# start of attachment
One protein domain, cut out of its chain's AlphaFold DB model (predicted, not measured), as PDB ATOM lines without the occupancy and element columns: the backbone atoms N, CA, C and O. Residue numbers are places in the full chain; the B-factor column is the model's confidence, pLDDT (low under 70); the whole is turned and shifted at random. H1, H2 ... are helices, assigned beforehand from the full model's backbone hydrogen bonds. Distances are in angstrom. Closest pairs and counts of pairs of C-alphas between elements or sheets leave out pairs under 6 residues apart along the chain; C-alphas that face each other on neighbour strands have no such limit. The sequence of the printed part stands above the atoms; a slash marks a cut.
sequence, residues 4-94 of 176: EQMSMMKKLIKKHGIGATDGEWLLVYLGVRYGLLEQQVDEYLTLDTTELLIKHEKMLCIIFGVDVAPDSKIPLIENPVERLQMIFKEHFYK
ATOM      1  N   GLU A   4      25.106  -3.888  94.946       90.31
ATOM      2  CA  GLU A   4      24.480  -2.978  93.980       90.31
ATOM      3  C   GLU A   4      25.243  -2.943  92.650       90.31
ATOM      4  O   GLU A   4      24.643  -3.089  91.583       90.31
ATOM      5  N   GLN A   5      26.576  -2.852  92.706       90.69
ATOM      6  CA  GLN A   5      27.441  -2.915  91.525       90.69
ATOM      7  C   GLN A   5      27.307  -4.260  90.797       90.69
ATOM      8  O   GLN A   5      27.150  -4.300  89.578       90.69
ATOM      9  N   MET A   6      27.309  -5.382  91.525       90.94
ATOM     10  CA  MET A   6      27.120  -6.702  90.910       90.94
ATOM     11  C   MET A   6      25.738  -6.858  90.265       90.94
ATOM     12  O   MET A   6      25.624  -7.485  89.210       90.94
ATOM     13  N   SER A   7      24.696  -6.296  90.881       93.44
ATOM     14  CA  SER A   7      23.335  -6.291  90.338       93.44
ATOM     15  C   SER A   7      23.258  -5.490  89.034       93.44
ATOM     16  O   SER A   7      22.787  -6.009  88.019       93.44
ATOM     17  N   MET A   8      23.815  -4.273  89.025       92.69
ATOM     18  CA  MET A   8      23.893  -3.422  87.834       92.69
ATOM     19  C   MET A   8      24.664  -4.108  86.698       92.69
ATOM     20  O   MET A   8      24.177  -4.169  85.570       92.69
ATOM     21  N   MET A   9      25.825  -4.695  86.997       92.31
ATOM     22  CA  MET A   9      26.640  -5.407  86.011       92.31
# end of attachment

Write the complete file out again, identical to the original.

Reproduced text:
One protein domain, cut out of its chain's AlphaFold DB model (predicted, not measured), as PDB ATOM lines without the occupancy and element columns: the backbone atoms N, CA, C and O. Residue numbers are places in the full chain; the B-factor column is the model's confidence, pLDDT (low under 70); the whole is turned and shifted at random. H1, H2 ... are helices, assigned beforehand from the full model's backbone hydrogen bonds. Distances are in angstrom. Closest pairs and counts of pairs of C-alphas between elements or sheets leave out pairs under 6 residues apart along the chain; C-alphas that face each other on neighbour strands have no such limit. The sequence of the printed part stands above the atoms; a slash marks a cut.
sequence, residues 4-94 of 176: EQMSMMKKLIKKHGIGATDGEWLLVYLGVRYGLLEQQVDEYLTLDTTELLIKHEKMLCIIFGVDVAPDSKIPLIENPVERLQMIFKEHFYK
ATOM      1  N   GLU A   4      25.106  -3.888  94.946       90.31
ATOM      2  CA  GLU A   4      24.480  -2.978  93.980       90.31
ATOM      3  C   GLU A   4      25.243  -2.943  92.650       90.31
ATOM      4  O   GLU A   4      24.643  -3.089  91.583       90.31
ATOM      5  N   GLN A   5      26.576  -2.852  92.706       90.69
ATOM      6  CA  GLN A   5      27.441  -2.915  91.525       90.69
ATOM      7  C   GLN A   5      27.307  -4.260  90.797       90.69
ATOM      8  O   GLN A   5      27.150  -4.300  89.578       90.69
ATOM      9  N   MET A   6      27.309  -5.382  91.525       90.94
ATOM     10  CA  MET A   6      27.120  -6.702  90.910       90.94
ATOM     11  C   MET A   6      25.738  -6.858  90.265       90.94
ATOM     12  O   MET A   6      25.624  -7.485  89.210       90.94
ATOM     13  N   SER A   7      24.696  -6.296  90.881       93.44
ATOM     14  CA  SER A   7      23.335  -6.291  90.338       93.44
ATOM     15  C   SER A   7      23.258  -5.490  89.034       93.44
ATOM     16  O   SER A   7      22.787  -6.009  88.019       93.44
ATOM     17  N   MET A   8      23.815  -4.273  89.025       92.69
ATOM     18  CA  MET A   8      23.893  -3.422  87.834       92.69
ATOM     19  C   MET A   8      24.664  -4.108  86.698       92.69
ATOM     20  O   MET A   8      24.177  -4.169  85.570       92.69
ATOM     21  N   MET A   9      25.825  -4.695  86.997       92.31
ATOM     22  CA  MET A   9      26.640  -5.407  86.011       92.31